Opinion

John C. Abell

Google’s unhealthy cookie habit

Feb 22, 2012 15:41 UTC

Google got its hand caught in the cookie jar last week — and this time it really does have some explaining to do.

The search giant, which derives some 97 percent of its revenues from advertising, thought it would be all right to circumvent some protections incorporated into Apple’s Safari browser so that it could better target its ads. By intentionally bypassing the default privacy settings of Apple’s Safari browser — and, as Microsoft has now asserted, Internet Explorer — Google has decided for all of us that our Web activity will be more closely tracked. They opted us in, without asking. And without a way for us to opt out. (We didn’t even know about it until the Wall Street Journal blew the lid off this last Thursday.)

On the merits, this is a pretty big deal. A class action has already been filed, and an FTC probe is almost certain. That the no-tracking settings were circumvented (and secretly) makes it easier to infer that even Google worried it might be touching a third rail. It says it wasn’t, that its intent was only to discern whether Google users were logged into Google services and that the enabling of advertising cookies was inadvertent.

But the atmospherics are horrible:

    Google is the company whose unofficial motto is “Don’t be Evil.” Google and Apple already have a pretty tortured relationship. Secretly deploying an exploit for an Apple product isn’t exactly a good-faith gesture. Google only a month ago got some props for putting the best face possible on a big change in its privacy rules under which it now aggregates information gathered about you from one Google service with that collected from all the others you might use.

That last point in particular frames the bigger problem: We, the general Internet-using public, have an innately uneasy relationship with the “free” services we use. We vaguely understand that we are being spied upon — how else could Amazon and Netflix make such darn good suggestions? — and more or less see it as a reasonable trade-off. Then we try not to think about all the consequences of this new world order.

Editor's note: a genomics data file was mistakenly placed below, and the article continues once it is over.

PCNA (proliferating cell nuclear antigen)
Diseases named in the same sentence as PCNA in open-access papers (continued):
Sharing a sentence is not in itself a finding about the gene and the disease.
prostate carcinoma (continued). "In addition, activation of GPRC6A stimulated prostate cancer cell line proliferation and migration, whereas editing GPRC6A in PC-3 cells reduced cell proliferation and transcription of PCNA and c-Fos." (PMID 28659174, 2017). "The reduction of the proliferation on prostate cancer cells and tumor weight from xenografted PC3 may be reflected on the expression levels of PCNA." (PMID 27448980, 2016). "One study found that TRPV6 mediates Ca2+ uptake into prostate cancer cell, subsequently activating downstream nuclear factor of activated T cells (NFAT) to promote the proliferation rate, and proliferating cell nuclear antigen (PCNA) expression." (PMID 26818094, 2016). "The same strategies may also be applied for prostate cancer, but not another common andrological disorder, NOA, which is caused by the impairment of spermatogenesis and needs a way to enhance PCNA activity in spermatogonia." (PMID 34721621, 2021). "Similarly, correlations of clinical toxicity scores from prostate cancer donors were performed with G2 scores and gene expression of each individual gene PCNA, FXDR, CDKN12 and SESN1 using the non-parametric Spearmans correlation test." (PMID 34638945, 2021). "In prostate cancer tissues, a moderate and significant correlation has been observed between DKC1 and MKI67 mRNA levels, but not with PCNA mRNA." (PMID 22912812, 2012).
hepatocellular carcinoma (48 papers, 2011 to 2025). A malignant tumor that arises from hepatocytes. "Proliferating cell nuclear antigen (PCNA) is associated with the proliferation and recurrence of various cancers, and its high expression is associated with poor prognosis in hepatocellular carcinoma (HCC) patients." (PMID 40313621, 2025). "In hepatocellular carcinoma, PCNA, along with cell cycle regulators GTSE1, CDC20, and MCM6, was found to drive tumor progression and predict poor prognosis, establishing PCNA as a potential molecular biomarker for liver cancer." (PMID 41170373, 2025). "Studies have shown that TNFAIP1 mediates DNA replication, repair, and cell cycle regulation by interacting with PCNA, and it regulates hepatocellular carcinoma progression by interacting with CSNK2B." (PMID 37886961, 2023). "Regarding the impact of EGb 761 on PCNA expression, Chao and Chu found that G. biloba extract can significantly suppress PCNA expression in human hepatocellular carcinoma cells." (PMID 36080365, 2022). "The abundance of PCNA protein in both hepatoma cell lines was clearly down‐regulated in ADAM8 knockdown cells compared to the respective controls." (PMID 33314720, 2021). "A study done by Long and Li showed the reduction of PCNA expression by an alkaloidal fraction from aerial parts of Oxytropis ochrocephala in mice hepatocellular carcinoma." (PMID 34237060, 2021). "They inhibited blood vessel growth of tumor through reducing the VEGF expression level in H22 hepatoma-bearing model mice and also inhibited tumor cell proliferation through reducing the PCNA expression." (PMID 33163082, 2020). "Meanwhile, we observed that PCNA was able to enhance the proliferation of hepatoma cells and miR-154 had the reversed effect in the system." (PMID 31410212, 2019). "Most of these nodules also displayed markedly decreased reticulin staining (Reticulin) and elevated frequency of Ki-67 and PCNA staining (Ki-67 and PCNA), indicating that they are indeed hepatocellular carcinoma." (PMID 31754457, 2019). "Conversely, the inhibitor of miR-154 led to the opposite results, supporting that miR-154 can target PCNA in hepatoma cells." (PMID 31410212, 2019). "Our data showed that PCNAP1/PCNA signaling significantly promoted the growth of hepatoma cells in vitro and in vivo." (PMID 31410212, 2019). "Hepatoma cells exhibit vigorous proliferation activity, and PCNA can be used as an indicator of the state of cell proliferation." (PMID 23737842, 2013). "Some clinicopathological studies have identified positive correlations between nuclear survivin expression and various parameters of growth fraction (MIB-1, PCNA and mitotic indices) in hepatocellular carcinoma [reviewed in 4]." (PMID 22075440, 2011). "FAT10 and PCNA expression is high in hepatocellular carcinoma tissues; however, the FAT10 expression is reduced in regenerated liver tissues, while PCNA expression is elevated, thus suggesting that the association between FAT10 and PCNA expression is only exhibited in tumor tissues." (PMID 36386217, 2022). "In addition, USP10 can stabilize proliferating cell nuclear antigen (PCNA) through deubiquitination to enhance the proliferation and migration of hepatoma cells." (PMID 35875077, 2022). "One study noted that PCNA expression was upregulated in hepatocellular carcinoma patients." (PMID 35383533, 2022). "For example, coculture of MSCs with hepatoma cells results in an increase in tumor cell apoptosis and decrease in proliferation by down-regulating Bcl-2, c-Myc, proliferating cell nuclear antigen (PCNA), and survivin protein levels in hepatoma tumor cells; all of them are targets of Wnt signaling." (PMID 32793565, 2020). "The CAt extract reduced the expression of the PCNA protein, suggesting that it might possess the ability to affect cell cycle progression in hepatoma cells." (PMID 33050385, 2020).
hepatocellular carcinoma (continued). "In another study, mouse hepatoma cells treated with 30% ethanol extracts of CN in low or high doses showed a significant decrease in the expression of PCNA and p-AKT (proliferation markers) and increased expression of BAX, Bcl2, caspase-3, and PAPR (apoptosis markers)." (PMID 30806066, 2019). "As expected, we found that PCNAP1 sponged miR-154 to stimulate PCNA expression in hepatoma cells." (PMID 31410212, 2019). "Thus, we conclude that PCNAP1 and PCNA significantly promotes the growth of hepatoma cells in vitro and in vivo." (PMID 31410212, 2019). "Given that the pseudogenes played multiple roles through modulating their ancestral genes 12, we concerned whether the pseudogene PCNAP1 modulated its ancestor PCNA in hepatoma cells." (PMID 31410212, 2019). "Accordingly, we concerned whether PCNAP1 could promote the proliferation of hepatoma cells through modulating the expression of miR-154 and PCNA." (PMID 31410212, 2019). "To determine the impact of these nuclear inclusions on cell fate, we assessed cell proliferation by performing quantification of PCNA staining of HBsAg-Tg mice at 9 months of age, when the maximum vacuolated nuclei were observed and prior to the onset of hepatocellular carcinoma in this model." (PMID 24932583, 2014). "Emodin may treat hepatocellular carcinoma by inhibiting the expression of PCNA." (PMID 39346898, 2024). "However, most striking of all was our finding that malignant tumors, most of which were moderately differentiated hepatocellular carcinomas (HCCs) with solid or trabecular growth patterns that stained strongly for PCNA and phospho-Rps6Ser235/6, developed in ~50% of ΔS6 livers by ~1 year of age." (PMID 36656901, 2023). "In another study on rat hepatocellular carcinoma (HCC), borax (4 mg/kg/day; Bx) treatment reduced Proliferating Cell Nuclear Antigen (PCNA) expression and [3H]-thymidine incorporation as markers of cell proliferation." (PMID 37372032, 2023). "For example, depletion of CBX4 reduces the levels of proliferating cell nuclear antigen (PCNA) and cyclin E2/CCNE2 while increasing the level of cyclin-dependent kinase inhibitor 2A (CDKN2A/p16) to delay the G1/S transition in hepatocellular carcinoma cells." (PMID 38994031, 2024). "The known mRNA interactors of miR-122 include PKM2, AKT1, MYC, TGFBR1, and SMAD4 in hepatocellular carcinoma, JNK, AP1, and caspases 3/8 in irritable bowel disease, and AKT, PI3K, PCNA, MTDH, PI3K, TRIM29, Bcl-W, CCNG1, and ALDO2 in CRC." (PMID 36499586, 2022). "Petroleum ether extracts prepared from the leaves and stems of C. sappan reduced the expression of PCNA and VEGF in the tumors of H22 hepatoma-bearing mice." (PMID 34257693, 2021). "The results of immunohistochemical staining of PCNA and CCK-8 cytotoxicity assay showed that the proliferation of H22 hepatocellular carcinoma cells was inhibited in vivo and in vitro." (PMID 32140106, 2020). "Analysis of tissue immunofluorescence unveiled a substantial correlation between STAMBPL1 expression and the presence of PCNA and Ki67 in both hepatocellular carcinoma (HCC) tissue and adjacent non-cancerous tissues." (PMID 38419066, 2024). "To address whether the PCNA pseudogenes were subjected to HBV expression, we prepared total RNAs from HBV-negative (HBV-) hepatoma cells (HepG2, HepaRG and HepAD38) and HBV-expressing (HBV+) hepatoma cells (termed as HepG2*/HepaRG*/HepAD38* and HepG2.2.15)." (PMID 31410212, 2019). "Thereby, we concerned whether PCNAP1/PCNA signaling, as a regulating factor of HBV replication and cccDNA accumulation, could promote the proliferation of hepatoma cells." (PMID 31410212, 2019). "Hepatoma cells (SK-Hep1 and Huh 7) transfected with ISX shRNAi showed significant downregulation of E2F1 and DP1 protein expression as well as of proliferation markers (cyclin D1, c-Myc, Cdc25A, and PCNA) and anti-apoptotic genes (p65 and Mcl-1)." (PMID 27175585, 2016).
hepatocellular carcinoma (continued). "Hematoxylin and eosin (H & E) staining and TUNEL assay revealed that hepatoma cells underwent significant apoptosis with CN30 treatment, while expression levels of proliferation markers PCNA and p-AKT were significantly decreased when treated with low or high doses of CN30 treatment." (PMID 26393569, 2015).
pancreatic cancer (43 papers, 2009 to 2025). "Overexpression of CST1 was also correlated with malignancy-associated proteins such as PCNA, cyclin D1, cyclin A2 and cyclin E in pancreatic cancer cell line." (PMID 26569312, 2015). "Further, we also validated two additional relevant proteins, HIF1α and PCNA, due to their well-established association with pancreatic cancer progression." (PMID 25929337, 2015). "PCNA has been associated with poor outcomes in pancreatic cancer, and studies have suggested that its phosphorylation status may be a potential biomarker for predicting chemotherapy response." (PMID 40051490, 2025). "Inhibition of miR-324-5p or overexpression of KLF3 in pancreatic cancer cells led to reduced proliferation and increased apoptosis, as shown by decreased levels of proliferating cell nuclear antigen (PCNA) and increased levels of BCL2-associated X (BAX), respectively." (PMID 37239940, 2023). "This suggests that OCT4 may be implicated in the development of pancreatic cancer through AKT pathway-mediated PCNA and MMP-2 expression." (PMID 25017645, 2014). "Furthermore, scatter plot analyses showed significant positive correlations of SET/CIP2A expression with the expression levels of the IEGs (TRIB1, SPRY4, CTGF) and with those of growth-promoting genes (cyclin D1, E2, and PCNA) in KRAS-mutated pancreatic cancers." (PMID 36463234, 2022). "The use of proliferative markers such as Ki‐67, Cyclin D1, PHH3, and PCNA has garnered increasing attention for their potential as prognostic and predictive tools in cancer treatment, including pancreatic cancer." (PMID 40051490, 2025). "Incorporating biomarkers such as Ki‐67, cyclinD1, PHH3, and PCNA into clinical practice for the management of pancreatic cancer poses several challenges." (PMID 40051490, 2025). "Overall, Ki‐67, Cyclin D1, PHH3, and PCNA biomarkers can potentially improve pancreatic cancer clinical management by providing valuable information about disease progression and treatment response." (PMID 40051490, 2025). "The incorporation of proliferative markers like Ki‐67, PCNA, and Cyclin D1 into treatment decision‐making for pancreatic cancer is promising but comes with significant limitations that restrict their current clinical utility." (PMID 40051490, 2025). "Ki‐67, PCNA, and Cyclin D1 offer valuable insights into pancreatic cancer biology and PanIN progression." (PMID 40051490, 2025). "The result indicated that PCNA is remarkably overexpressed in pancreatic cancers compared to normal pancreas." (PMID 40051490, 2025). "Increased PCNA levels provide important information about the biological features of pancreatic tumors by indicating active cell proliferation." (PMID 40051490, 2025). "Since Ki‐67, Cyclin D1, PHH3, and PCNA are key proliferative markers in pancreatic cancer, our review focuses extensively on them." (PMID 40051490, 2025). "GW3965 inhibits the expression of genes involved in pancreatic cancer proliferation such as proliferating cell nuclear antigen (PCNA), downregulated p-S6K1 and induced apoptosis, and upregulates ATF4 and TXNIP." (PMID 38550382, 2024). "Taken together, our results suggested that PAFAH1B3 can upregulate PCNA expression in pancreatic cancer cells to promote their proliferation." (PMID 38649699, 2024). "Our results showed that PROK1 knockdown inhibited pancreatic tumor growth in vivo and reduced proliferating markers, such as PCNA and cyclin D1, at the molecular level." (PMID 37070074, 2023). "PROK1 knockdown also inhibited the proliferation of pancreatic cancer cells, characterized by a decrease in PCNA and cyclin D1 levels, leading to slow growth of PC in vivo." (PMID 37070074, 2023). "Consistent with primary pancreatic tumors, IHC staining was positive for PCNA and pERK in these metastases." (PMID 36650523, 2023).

But this relationship is based on trust and on the ability of the big companies, that for immense profit bathe themselves in ever-deepening pools of our not-so-personal details, to keep convincing us that it’s all good. Some of them — like Google – take in sums approaching $40 billion a year, while others fancy themselves $100 billion companies — like Facebook — based on this uniquely digital-age business model: We are not only the customers, but the product.

Trolling for a tech showdown

Feb 10, 2012 20:18 UTC

The scene: A federal courtroom in Tyler, Texas.

The drama: A lawsuit by a patent troll who said he owned the rights to the “interactive web.” The troll says he’s owed some back rent for owning the Web we all use every day.

Dramatis persona: Tim Berners-Lee. Perhaps you’ve heard of him. He invented the World Wide Web.

Oh, to have been in Tyler. It was the stage for a showdown in one of the most bizarre patent troll cases ever, pitting (metaphorically if not in fact) expert witness Berners-Lee against some punk who wanted to make his name by taking out a very, very big gun in a shootout. The plaintiff, Eolas, claimed it owned patents that entitled it to royalties from anyone whose website used “interactive” features, like pictures that the visitor can manipulate, or streaming video. The claim, by Eolas’s owner, Chicago biologist Michael Doyle, was that his was the first computer program enabling an “interactive web.”

IPOverload: Facebook goes public

Feb 1, 2012 22:12 UTC

The least suspenseful waiting game in Silicon Valley is now over, thank heavens. Facebook, which began as a decidedly private Harvard hangout, has begun the process of going absolutely, totally, unabashedly public.

Facebook filed for an initial public offering with the SEC Wednesday, which means we have the first raw glimpse of its financials. Advertising makes up 85 percent of its $3.7 billion in annual revenue. And it took in $1 billion of income in 2011. For more of the best data points, see my colleague Anthony De Rosa’s rundown.

Facebook is synonymous with the Internet in many ways: It boasts more than 10 percent of the world’s population as active users and has realizable ambitions to be the preeminent vetting service on the Net, making a “Like” as powerful and capricious as Caesar’s opposable thumb.

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